Historic interiors

Rooms on three floors of the villa are open to visitors. During the years the Berentsen family owned the villa, few changes were made to its original interior from 1881. A visit to Breidablikk is therefore like stepping into the past. The dominant style is the so-called klunkestilen (a Victorian style) popular in the late 1800s, and no detail of interior décor is left to chance. Here you can see then-contemporary furniture, opulent chandeliers, ceramic stoves, flower arrangements, small decorative objects and bits and bobs. The house also contains a large art collection which includes several paintings by Kitty Kielland and other famous Norwegian artists.

The ground floor furnishings are as they were in the 1950s. Here one finds the library, living room and salon with the so-called ‘smoking room’. In the stately dining room, the table is set for a dinner party.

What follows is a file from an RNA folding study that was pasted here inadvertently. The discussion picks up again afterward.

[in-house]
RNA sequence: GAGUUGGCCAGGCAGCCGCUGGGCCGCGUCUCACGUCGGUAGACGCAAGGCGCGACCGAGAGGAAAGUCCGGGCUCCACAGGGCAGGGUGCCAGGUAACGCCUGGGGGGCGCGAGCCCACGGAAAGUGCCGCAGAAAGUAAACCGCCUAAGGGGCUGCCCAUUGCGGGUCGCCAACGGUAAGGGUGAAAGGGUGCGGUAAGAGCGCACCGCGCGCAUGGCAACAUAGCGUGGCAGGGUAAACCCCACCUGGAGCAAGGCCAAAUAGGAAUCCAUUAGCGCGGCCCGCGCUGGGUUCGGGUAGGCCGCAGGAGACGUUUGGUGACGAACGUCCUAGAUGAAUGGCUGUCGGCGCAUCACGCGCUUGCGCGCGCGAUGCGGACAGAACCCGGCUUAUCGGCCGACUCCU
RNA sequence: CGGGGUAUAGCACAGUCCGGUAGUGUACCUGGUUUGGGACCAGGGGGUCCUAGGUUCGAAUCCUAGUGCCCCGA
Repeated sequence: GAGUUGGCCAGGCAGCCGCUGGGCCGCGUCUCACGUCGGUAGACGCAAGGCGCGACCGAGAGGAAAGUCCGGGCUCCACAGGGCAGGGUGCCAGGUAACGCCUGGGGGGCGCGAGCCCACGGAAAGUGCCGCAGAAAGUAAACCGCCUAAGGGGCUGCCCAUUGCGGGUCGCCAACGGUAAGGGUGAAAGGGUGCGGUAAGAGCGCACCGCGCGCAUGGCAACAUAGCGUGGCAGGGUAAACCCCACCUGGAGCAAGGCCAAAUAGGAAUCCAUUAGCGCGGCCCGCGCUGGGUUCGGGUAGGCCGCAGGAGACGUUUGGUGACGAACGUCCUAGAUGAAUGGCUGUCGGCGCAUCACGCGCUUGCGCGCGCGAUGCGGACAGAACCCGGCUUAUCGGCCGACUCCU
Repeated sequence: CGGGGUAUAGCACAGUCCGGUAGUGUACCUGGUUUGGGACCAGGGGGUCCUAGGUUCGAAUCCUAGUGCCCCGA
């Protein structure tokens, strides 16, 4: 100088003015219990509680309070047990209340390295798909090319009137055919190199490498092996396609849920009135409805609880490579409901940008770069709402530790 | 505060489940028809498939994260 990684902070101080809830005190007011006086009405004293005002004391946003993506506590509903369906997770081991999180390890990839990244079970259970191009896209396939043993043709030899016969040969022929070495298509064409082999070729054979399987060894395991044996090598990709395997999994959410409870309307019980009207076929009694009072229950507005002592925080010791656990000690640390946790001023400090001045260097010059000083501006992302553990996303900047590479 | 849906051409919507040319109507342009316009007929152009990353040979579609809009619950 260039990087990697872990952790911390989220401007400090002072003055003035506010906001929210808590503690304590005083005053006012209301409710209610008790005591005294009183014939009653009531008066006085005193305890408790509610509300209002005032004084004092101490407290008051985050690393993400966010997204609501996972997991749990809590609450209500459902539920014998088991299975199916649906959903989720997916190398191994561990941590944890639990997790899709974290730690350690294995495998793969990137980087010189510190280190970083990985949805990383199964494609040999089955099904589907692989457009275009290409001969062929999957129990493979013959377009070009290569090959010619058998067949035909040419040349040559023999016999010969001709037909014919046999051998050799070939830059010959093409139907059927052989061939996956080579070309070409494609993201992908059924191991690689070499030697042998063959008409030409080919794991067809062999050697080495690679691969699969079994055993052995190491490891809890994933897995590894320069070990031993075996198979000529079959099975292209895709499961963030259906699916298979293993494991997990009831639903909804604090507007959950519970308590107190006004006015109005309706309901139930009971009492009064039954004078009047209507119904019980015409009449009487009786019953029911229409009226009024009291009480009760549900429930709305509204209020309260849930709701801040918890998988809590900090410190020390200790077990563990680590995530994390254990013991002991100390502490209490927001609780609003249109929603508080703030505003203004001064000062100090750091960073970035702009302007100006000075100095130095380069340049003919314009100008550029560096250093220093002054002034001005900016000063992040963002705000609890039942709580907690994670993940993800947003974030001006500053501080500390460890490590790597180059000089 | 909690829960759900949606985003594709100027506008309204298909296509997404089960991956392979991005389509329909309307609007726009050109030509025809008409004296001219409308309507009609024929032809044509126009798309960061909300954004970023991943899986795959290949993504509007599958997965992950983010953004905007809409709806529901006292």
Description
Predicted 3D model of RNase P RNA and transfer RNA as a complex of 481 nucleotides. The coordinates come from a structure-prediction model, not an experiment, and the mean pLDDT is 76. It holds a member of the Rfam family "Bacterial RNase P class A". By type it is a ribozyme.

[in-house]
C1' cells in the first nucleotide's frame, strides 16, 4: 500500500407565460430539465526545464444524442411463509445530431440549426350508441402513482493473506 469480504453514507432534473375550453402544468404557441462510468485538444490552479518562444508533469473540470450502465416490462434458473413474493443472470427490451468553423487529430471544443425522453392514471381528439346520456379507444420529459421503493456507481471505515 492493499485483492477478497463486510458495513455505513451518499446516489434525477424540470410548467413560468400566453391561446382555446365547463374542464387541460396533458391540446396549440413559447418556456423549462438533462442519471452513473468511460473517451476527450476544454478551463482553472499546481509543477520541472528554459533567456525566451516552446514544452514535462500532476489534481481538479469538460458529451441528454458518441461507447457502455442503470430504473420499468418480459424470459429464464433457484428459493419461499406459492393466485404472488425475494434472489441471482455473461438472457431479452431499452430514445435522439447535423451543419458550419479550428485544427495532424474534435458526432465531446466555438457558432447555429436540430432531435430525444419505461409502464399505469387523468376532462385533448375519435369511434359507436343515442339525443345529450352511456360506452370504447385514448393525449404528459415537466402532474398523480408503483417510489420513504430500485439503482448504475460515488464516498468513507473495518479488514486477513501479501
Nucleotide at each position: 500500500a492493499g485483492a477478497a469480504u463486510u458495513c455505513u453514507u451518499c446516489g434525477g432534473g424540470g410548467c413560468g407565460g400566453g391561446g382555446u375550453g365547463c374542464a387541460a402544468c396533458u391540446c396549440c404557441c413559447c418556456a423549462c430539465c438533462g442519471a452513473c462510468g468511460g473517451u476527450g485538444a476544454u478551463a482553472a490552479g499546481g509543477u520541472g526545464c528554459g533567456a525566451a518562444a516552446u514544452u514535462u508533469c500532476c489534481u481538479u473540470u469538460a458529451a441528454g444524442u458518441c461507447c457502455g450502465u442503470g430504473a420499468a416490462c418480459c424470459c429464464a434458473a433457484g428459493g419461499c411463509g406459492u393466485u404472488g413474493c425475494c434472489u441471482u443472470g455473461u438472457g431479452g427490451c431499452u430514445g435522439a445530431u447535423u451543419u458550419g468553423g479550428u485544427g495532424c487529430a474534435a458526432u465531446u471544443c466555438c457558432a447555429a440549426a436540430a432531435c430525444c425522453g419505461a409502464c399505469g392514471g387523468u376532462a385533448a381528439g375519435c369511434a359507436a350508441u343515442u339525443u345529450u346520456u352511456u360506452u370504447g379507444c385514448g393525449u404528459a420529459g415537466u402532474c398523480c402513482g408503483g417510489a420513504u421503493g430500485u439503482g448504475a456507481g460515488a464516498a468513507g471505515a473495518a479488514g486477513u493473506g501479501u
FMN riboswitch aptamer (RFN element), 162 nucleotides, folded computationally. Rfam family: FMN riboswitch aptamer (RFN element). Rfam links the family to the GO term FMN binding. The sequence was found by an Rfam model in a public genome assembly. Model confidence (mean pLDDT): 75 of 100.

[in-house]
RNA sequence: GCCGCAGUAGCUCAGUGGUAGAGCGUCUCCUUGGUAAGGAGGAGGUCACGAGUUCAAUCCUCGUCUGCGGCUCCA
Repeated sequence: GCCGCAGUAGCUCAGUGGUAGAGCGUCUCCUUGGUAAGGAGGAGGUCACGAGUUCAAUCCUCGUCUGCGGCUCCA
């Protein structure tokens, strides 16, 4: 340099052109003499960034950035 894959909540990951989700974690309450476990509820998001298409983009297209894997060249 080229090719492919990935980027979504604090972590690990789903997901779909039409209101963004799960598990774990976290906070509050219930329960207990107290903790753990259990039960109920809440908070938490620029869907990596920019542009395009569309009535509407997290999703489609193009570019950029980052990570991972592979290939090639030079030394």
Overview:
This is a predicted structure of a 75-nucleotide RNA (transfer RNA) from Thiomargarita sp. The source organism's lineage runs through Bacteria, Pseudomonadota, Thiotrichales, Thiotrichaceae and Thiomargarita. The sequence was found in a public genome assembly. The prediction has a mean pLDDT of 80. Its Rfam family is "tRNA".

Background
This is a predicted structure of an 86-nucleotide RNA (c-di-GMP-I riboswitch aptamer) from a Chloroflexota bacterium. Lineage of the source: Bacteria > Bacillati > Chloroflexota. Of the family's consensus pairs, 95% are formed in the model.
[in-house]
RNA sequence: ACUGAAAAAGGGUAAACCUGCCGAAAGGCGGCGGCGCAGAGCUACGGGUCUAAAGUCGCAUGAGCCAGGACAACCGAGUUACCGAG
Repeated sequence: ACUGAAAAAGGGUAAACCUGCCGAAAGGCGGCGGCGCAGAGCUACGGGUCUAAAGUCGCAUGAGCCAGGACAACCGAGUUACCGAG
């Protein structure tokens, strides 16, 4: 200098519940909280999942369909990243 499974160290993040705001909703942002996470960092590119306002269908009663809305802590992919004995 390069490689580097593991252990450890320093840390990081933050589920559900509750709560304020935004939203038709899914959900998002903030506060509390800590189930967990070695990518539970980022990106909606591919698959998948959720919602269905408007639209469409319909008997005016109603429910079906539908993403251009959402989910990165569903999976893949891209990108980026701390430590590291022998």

One floor up, there are four bedrooms with different styles of furniture from the period 1850 – 1930. The housemaids’ cramped quarters testify that not everyone in the house had equal social status.

The basement contains the laundry room, which shows how clothing was traditionally washed using a washboard, washtubs and large pot for heating water. Here there are also a pantry, wine cellar and the bomb-shelter that the family installed in 1939.

In the barn is an exhibit of farming implements and horse-drawn vehicles. Breidablikk’s park is also worth visiting.